Infection prevention and control

SAVE LIVES: Clean Your Hands 5 May 2019

Clean care for all – it's in your hands
WHO calls on everyone to be inspired by the global movement to achieve universal health coverage (UHC), i.e. achieving better health and well-being for all people at all ages, including financial risk protection, access to quality essential health care services and access to safe, effective, quality and affordable essential medicines and vaccines for all. Infection Prevention and Control, including hand hygiene, is critical to achieve UHC as it is a practical and evidence-based approach with demonstrated impact on quality of care and patient safety across all levels of the health system.

Hand hygiene: a simple act that grows into big changes

Simple infection prevention actions such as hand hygiene are critical to ensure patient safety in several health care delivery situations. Through integrated strategies, infection prevention and control also significantly contributes to other priorities such as stopping the spread of antimicrobial resistance and outbreaks. Overall, hand hygiene and infection prevention and control ensure quality of care in the context of universal health coverage.

IPC core components

Effective infection prevention and control (IPC) is the cornerstone for the delivery of safe, effective, high-quality health care. WHO's IPC Global Unit developed recommendations identifying the core components of effective IPC programmes, to help countries and health care facilities develop action plans to prevent current and future threats. These threats, like antibiotic resistance germs, the Ebola outbreak, and weak health systems, can be directly addressed through implementation of the 8 core components of IPC outlined by WHO.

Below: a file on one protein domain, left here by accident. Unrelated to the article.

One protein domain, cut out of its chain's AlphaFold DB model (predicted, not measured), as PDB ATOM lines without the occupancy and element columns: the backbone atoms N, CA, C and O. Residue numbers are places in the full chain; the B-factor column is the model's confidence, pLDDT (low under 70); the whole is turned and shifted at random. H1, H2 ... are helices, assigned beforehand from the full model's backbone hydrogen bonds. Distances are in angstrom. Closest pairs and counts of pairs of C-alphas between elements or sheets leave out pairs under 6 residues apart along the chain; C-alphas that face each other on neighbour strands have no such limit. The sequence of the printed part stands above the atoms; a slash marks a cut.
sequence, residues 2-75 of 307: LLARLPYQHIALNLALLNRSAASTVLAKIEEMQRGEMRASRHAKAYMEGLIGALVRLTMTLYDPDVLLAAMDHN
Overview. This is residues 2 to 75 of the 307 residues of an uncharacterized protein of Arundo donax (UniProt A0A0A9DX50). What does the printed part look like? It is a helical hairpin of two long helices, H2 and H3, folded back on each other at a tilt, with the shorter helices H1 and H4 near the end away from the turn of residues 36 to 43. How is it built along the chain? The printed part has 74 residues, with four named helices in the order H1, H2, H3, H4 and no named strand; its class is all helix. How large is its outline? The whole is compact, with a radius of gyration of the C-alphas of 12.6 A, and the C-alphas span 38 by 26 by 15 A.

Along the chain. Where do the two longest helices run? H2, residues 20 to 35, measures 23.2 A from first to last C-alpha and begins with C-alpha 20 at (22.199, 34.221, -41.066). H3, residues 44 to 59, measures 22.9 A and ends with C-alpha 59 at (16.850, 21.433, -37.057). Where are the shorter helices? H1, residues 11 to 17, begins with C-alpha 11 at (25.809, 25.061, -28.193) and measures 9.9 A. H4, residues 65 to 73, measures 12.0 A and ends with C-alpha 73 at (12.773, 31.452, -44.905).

Critical role of infection prevention and control

No one should catch an infection while receiving health care, yet, hundreds of millions of people are affected every year; this is avoidable. And this alarming figure affects those providing health care too. Infection prevention and control (IPC) is a practical, evidence-based approach which prevents patients and health workers from being harmed and ensures quality health care. It involves practising WHO hand hygiene recommendations, having a clean and hygienic environment, monitoring infections and having action plans to reduce their frequency, never re-using needles and syringes, using antibiotics but only when truly needed, to reduce the risk of resistance. A large proportion of infections are caused by antibiotic resistant organisms; there is global consensus that urgent action is needed.

Surgical site infections

Surgical site infections (SSIs) occur following surgery, in the part of the body where the surgery took place, and are the most common type of health care-associated infection. The bacteria which cause SSIs can be resistant to commonly-used antibiotics and therefore threaten the lives of millions of patients every year. Ensuring that a range of preventive measures are in place will help stop the spread of germs, antibiotic resistance and reduce SSIs. The key measures include; appropriate skin disinfection before incision, ensuring that all surgical equipment is sterile, maintaining asepsis in the operating room, appropriate and timely antibiotic prophylaxis and the right surgical hand scrub.

Injection safety

Injections are among the most common health care procedures. Every year at least 16 billion injections are administered worldwide with approximately 90% given in curative care. But in some countries, up to 70% of the injections given are unnecessary and are furthermore administered in an unsafe way, by reusing syringes and needles. This causes the transmission of bloodborne viruses. The WHO injection safety campaign called Get the point – Make smart injection choices, aims to make injection practices safer for patients, health workers and the community.

fact buffet

Health care-associated infections

10%1 in 10 patients get an infection while receiving care.

Read more about health care-associated infections

Surgical site infections

50%More than 50% of surgical site infections can be antibiotic-resistant.

Read more about surgical site infections

Impact of infection prevention and control

30%Effective infection prevention and control reduces health care-associated infections by at least 30%.

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Infection prevention and control global unit
Service Delivery and Safety
World Health Organization
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1211 Geneva 27